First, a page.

If you care about your tax dollars being well spent, you’ll be interested in the results of the most recent re-accreditation audit by the American Correctional Association at the Chickasaw County Regional Correctional Facility last month.

The facility earned a 100 percent rating on every one of the 53 mandatory and 404 non-mandatory standards it was required to meet, according to published reports.

The audit results, given to local officials in the form of a report, do not automatically grant re accreditation.

The facility inspectors serve as the eyes and ears of the American Correctional Association. The inspectors tour the facility, review operations, go home and then write their report.

That report goes to the ACA’s accreditation committee. Regional corrections officials then meet with the committee, which discusses the report finding with them. Then, if the report is satisfactory, the ACA grants re-accreditation.

The American Correctional Association (ACA), a private non-profit organization composed mostly of current and former corrections officials, accredits over 900 prisons, jails, community residential centers (halfway houses), and various other corrections facilities in the U.S. and internationally, using their independently published standards manuals.

Approximately 80 percent of all U.S. state departments of corrections and youth services are active participants. Also included are programs and facilities operated by the Federal Bureau of Prisons and the private sector, according to published reports. Mississippi law requires all prison facilities in the state be accredited.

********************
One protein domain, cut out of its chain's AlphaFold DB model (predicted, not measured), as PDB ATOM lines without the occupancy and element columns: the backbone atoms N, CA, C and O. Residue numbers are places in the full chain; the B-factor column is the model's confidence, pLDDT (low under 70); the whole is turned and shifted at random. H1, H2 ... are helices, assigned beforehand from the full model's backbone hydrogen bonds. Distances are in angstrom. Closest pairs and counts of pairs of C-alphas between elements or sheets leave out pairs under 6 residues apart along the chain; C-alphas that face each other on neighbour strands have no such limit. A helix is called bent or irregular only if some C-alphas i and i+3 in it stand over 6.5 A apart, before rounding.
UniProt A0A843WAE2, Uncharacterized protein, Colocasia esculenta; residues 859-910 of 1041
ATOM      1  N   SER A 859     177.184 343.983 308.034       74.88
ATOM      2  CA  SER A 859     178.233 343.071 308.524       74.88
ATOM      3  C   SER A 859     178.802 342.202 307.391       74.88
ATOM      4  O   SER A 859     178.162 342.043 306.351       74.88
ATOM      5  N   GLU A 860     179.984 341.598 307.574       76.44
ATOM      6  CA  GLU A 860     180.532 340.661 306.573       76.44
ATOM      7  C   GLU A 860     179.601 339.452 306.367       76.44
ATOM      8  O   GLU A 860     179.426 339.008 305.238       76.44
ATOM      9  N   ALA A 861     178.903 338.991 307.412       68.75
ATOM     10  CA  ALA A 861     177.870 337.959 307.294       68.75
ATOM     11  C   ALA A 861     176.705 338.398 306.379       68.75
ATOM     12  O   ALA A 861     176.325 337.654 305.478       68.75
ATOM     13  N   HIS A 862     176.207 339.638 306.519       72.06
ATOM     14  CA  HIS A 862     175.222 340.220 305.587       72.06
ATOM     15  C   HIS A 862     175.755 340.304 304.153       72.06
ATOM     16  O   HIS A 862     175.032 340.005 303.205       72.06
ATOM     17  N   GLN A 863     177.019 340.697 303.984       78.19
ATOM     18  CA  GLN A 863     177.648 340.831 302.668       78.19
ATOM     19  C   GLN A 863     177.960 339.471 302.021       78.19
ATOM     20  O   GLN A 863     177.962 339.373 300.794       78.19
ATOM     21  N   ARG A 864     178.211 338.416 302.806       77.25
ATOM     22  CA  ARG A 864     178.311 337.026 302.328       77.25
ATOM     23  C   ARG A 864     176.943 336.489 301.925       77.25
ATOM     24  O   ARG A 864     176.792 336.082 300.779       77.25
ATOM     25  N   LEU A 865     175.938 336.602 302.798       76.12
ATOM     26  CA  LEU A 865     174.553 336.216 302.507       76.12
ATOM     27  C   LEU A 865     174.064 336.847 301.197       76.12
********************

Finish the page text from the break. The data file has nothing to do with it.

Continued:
ACA functions as the closest thing the United States has to a national regulatory body for prisons in addition to being the American correctional industry’s trade association.

The accreditation process is basically a paper review. The ACA does not provide oversight or ongoing monitoring of correctional facilities, but only verifies whether a facility has policies that comply with the ACA’s standards at the time of accreditation. Following initial accreditation, facilities are examined for re-accredited at three-year intervals.

ACA isn’t a “silver bullet” – not a guaranteed “stay out of jail” procedure for prison administrators. The ACA has its critics. Some ACA certified facilities have still had serious problems – Otter Creek Correctional Center in Kentucky, and the privately-operated Walnut Grove Youth Correctional Facility in Mississippi come to mind.

The accreditation inspections aren’t free. The ACA charges fees depending on the number of days and auditors involved and the number of facilities being accredited, according to reports. Chickasaw’s inspection cost about $14,000.

Still, staying out of trouble is easier – and generally cheaper – than getting out of it. The ACA guidelines are designed to help prison administrators avoid lawsuits and other legal actions which can be expensive to defend, win, lose or settle.

Larry Gallaher, one of the inspectors, termed the Chickasaw regional facility’s scores “remarkable,” and added, “you have one of the finest correctional facilities in the country.”

He doesn’t foresee any problem with the facility being re-accredited; Chickasaw County Regional Correctional Facility officials will likely go in front of the ACA board in January to learn that news.

The inspection results speak well for Sheriff Jim Meyers and his staff, who are responsible for the regional facility, which opened about 2011, and has never had an escape.

Bottom line: The facility is being well run, according to the ACA, and that ought to be a source of some comfort – if there is such a thing in jail – to the approximately 310 inmates in the facility, and a source of comfort, and security, to the taxpayers whose money helps maintain it.

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